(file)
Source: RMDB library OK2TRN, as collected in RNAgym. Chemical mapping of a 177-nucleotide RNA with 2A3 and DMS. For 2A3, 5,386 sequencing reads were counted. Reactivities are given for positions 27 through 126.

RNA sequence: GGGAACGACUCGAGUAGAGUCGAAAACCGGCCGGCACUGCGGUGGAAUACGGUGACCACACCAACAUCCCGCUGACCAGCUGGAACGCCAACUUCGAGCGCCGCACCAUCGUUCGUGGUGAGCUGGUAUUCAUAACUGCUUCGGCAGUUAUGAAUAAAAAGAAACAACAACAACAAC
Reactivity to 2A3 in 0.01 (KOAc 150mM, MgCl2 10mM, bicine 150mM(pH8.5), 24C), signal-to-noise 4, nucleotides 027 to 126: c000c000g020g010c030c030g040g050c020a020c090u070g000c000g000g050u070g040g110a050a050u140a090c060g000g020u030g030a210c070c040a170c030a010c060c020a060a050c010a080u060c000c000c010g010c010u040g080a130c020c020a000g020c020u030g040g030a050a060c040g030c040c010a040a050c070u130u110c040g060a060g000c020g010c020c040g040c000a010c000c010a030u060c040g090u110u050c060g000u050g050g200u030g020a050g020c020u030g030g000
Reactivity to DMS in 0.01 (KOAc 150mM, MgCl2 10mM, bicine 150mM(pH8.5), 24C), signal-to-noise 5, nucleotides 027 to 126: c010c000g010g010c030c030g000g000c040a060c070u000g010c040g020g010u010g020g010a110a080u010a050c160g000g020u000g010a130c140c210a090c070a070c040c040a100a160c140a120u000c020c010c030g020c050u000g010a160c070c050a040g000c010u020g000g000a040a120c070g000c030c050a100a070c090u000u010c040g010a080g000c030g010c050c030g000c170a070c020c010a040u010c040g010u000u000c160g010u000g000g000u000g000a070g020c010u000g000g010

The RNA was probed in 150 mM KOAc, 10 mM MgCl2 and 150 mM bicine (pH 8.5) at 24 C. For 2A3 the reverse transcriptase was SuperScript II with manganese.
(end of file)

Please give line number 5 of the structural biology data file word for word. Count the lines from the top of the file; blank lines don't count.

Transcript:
The RNA was probed in 150 mM KOAc, 10 mM MgCl2 and 150 mM bicine (pH 8.5) at 24 C. For 2A3 the reverse transcriptase was SuperScript II with manganese.